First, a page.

U.S. Sen. Dick Durbin said Friday it’s too soon to tell whether the failed effort to impeach President Donald Trump makes it more or less likely for Democrats to block his re-election—or to regain a majority in the Senate.
“I don’t think you can answer that nine months, 10 months away from the election,” Illinois’ senior senator told me. “But we had an obligation, I believe, under the Constitution, not to ignore what this President did.”
I guess I’ll have to ask him again in November.
Durbin, just back from voting to convict Trump in the Senate trial that ended in the President’s acquittal, joined Mayor Lori Lightfoot and Lt. Gov. Juliana Stratton at La Rabida Children’s Hospital Friday to talk about the need for more federal funding to protect the Lake Michigan shoreline.
But with Trump’s continued gloating still grating on my brain, I followed Durbin down there in hopes of hearing some indication Democratic leaders were prepared for this eventuality when they started down the impeachment path.
I didn’t come away encouraged.
I seem to be one of the few Democrats who always thought impeachment was a bad idea.
The best way to get rid of Trump, in my humble opinion, is to vote him out of office. Any strategy that makes that more difficult is a mistake, and impeachment always appeared to be doomed to failure in the Republican controlled Senate.
Now, here we are with some of my fellow soothsayers asserting the whole impeachment effort has backfired on Democrats and the most recent Gallup poll telling us Trump’s approval rating is the highest since he took office (albeit a modest 49 percent, if the word “modest” can be used in connection with our megalomaniac president.)
So what was accomplished by impeaching Trump, when he seems to have emerged as strong as ever?
“I think the story was told for the American people to see it,” Durbin said. “I think what the president did was out of line. It was an abuse of his authority as president, and I think the case was made very dramatically.”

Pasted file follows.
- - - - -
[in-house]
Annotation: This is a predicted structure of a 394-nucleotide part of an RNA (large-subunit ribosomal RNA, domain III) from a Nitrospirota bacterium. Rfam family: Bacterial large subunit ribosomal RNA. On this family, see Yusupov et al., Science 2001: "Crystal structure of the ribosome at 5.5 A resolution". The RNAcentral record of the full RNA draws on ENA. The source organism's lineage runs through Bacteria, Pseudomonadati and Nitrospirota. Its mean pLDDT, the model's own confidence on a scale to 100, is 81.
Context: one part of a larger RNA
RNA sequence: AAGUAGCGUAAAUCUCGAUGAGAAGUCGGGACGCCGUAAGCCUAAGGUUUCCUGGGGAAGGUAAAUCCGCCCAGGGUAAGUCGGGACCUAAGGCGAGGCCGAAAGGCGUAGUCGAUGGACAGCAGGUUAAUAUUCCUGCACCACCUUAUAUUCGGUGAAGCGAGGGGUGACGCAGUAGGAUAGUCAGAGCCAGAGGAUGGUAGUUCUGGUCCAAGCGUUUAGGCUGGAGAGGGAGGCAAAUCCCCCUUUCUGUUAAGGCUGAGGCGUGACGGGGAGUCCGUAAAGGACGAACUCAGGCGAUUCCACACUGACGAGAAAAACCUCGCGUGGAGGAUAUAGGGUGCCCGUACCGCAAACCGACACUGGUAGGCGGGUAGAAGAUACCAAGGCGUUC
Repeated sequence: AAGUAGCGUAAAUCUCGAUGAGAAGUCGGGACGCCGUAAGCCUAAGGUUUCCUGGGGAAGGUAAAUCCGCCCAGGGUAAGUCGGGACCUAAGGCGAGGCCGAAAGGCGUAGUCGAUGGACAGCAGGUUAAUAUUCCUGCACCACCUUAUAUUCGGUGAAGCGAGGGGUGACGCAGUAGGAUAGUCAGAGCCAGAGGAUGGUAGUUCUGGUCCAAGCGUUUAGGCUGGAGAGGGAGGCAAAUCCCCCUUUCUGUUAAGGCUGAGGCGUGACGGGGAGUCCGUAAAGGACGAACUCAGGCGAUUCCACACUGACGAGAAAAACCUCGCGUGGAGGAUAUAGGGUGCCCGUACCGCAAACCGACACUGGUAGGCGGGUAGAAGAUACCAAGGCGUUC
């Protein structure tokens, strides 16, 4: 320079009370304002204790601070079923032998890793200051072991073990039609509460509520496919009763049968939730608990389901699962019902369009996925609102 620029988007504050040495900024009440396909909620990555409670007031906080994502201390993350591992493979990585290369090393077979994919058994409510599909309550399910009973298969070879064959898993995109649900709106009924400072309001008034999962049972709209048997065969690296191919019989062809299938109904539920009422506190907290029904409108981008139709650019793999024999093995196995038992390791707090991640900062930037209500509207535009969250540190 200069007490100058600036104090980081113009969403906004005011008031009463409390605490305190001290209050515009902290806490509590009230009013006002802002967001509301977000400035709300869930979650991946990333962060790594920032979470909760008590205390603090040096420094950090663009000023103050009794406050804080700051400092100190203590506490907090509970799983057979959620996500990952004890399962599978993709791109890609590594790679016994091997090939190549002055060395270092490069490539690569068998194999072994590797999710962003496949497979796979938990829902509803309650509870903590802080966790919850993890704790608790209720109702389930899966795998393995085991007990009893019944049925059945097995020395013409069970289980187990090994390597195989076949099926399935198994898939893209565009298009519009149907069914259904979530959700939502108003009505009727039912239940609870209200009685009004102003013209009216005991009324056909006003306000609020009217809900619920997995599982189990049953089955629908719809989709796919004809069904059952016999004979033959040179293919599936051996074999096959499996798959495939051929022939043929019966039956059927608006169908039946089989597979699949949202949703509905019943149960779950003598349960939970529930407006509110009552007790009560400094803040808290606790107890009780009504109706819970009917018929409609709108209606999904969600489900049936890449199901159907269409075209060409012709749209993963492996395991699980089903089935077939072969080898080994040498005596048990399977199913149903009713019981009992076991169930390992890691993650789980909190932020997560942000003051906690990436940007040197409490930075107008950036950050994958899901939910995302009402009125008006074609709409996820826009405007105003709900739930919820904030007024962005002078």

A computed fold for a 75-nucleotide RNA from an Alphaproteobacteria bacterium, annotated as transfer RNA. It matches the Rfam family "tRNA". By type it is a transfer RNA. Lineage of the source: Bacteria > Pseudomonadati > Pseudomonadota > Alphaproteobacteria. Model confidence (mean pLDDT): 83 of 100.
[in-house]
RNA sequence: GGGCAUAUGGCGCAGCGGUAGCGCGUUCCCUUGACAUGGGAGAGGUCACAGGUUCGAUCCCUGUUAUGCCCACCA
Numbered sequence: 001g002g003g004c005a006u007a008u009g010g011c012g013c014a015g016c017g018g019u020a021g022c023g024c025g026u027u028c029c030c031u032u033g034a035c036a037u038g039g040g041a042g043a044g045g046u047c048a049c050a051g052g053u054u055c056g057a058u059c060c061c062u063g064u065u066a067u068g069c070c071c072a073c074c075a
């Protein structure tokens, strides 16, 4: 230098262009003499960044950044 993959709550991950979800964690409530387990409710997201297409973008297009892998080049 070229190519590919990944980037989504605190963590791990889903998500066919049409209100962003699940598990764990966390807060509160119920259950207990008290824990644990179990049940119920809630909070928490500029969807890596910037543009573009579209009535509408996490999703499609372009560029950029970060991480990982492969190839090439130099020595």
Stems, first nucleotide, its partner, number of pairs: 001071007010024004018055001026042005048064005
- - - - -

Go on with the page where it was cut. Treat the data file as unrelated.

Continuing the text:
“At a time when 2016’s election was at risk because of foreign interference, the fact this president continued to invite other foreign nations to get involved in our electoral process is, in my mind, shameless,” Durbin later continued.
Wrong? Agreed. Shameless? Agreed. Abuse of authority? Absolutely.
But here’s the thing. The people who voted for Trump don’t seem to agree. They knew the guy was shameless when they voted for him. They don’t mind.
They were never going to accept overturning the results of the 2016 election and seeing him thrown out of office on the basis of the Ukraine evidence, no matter how many witnesses were called to testify.
And the Republicans in the Senate were always going to reflect that point of view, no matter what they think of Trump personally or the case against him.
Durbin said he never foresaw any more than three Republicans voting in favor of impeachment, which at best would have resulted in a 50-50 vote when a two-thirds supermajority was required to convict.
In the end, as we know, only one senator, Republican Mitt Romney, crossed party lines, all totally predictable.
Despite my objection to impeachment, it gave me pause in late September when Durbin, to my mind a partisan but reasonable individual who had also been slow to jump on the impeachment bandwagon, added his voice to those calling for an inquiry.
I thought maybe he knew something the rest of us didn’t. Apparently not that much more.
I will always wonder if there would have been a way to conduct the Ukraine investigation just as effectively through a proceeding that fell short of impeachment.
Some say the Democrats real goal here was to win back the Senate by putting vulnerable Republicans on the spot with an unpopular impeachment vote.
It’s hard for me to imagine any scenario in which Democrats win the Senate without also defeating Trump.
Durbin, who is up for re-election himself this year, wasn’t consulting his crystal ball on that question either.
“It’s hard to measure. It’s hard to say what anything that is done now, in February, is going to have any impact on a plus or minus basis in November,” he said.
True, it’s a long game, and the eventual deciding factor in the 2020 election may still be in the future.
But this didn’t help.